Source: Global Times Published: 2019-01-06
With a fresh set of shared concerns over an economic slowdown and market turmoil, Chinese and US trade officials are set to make another attempt at striking a trade deal to defuse an increasingly bruising trade war that has rattled global markets and presented mounting challenges to both economies.
Chinese and US negotiators are scheduled to hold vice-ministerial level trade talks on Monday and Tuesday in Beijing, the first face-to-face meeting after the leaders of the two countries reached a truce on December 1 in Argentina, China's Ministry of Commerce (MOFCOM) announced on Friday.
The US delegation led by Deputy US Trade Representative (USTR) Jeffrey Gerrish will hold "positive and constructive" discussions with their Chinese counterparts to implement the consensus reached by the two leaders, MOFCOM said in a brief statement.
Under the consensus, Chinese and US trade officials have until March 2 to find a way out of the trade war.
Details of the talks remain murky, but Chinese analysts believe that, although the meeting is unlikely to result in a sweeping deal, it is better positioned to carry out constructive talks and pave the way for a future agreement.
"This vice-ministerial level negotiations will deal more with the basics than final decisions," He Weiwen, an executive council member of the China Society for World Trade Organization Studies, told the Global Times on Sunday. "That the US delegation is coming is an opportunity for the two sides to find a solution."
Signs of the times
Unlike previous rounds of trade talks at the height of the trade frictions, when officials engaged in a war of words, this meeting comes at a time when the two sides have toned down their criticism of each other.
Trade officials have been in close contact over the past month and top leaders have exchanged pleasantries over the phone. On December 30, Chinese President Xi Jinping and US President Donald Trump spoke on the phone and expressed their willingness to reach an agreement, Xinhua reported.
"This offers great support and momentum for the two working teams to reach an agreement," Bai Ming, deputy director of the Ministry of Commerce's International Market Research Institute, told the Global Times on Sunday.
The talks also come as both countries see ominous signs in their economic outlook due to the trade war, compelling both sides to end their trade war, analysts noted.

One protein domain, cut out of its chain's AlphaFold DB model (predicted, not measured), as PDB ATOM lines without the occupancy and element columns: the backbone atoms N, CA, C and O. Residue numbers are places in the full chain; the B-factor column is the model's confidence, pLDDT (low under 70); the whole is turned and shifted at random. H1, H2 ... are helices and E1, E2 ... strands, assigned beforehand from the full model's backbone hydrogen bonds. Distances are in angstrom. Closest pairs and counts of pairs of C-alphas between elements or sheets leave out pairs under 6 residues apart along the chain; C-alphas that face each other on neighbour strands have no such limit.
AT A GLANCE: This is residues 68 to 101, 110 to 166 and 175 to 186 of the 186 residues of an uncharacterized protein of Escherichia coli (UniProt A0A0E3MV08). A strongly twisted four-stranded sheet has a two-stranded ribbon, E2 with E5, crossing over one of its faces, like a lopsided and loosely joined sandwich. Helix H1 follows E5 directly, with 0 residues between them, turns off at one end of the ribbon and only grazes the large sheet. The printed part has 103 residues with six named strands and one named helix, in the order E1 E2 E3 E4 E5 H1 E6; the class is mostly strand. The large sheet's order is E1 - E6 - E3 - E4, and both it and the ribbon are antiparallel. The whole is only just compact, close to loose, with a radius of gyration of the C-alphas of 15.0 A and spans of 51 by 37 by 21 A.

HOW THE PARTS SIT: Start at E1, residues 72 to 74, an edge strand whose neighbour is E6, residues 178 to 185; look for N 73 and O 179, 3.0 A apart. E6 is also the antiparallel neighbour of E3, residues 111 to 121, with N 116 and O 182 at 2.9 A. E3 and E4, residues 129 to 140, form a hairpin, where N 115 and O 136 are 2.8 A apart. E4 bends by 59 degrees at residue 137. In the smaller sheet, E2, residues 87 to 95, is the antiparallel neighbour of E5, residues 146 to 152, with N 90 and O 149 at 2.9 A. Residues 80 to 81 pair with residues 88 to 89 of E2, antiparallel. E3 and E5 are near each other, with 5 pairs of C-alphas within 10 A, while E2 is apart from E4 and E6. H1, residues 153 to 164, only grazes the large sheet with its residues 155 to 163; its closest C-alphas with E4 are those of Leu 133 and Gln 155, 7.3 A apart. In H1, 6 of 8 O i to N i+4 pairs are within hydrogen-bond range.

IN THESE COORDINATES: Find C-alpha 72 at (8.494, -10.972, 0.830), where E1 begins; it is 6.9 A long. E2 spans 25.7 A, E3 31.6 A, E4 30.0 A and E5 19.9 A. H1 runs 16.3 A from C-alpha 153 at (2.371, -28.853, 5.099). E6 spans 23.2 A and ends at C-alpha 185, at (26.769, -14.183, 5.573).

As the two countries slapped tariffs on each other's goods worth billions of dollars, warning signs are flashing for both the Chinese and US economies. In China, economic growth has slowed to its weakest pace in decades, with analysts forecasting a further slowdown. In the US, though growth remains solid, the recent turmoil has led to the worst performance of the US stock market in a decade, and new data suggests that the country's manufacturing sector is expanding at its slowest pace in two years.
"No doubt, with both countries facing an economic slowdown and market instability, there is greater willingness from both sides to reach an agreement," said Bai, particularly from the US. "US officials have said that they can win a trade war easily, but now they may think twice."
Areas of agreement
With global markets closely watching the trade talks, Chinese and US officials are likely to exercise calm and project confidence in a final deal, which would likely include the agricultural, energy and other sectors, analysts said.
In a sign that the talks might focus on agriculture and energy, the US delegation includes negotiators in these areas, such as the USTR's Chief Agricultural Negotiator Gregg Doud and Assistant Secretary for Fossil Energy at the US Department of Energy Steven Winberg, the USTR said.
China's MOFCOM has not announced members of its delegation to the meeting.
Following the truce last month, China has already moved to purchase millions of dollars worth of US soybeans and lowered tariffs on vehicles from the US.
"More deals are possible, but I think what's more important now is what the US will offer, and if it would meet China halfway?" Bai said.
He Weiwen is a senior fellow at Chongyang Institute for Financial Studies, Renmin University of China.